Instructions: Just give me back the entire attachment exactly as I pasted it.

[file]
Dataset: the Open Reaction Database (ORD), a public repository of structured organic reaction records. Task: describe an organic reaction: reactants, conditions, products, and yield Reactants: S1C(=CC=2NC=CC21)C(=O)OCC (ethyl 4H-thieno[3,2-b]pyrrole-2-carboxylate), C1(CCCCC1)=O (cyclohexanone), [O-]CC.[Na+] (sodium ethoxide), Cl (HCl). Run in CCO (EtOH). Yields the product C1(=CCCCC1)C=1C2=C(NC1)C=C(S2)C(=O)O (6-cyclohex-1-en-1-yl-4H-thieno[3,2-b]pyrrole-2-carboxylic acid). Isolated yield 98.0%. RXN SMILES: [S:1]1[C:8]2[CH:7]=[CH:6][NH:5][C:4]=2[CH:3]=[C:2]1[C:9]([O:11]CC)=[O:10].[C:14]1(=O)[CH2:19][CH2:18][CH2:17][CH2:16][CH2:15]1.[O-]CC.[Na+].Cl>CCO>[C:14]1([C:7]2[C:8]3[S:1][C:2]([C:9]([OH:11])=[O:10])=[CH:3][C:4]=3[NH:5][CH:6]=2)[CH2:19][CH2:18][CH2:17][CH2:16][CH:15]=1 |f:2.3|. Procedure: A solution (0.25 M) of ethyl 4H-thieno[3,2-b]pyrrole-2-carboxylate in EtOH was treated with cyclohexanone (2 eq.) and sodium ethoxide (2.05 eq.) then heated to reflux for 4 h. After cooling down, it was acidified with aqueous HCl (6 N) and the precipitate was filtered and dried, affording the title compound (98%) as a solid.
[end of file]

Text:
Dataset: the Open Reaction Database (ORD), a public repository of structured organic reaction records. Task: describe an organic reaction: reactants, conditions, products, and yield Reactants: S1C(=CC=2NC=CC21)C(=O)OCC (ethyl 4H-thieno[3,2-b]pyrrole-2-carboxylate), C1(CCCCC1)=O (cyclohexanone), [O-]CC.[Na+] (sodium ethoxide), Cl (HCl). Run in CCO (EtOH). Yields the product C1(=CCCCC1)C=1C2=C(NC1)C=C(S2)C(=O)O (6-cyclohex-1-en-1-yl-4H-thieno[3,2-b]pyrrole-2-carboxylic acid). Isolated yield 98.0%. RXN SMILES: [S:1]1[C:8]2[CH:7]=[CH:6][NH:5][C:4]=2[CH:3]=[C:2]1[C:9]([O:11]CC)=[O:10].[C:14]1(=O)[CH2:19][CH2:18][CH2:17][CH2:16][CH2:15]1.[O-]CC.[Na+].Cl>CCO>[C:14]1([C:7]2[C:8]3[S:1][C:2]([C:9]([OH:11])=[O:10])=[CH:3][C:4]=3[NH:5][CH:6]=2)[CH2:19][CH2:18][CH2:17][CH2:16][CH:15]=1 |f:2.3|. Procedure: A solution (0.25 M) of ethyl 4H-thieno[3,2-b]pyrrole-2-carboxylate in EtOH was treated with cyclohexanone (2 eq.) and sodium ethoxide (2.05 eq.) then heated to reflux for 4 h. After cooling down, it was acidified with aqueous HCl (6 N) and the precipitate was filtered and dried, affording the title compound (98%) as a solid.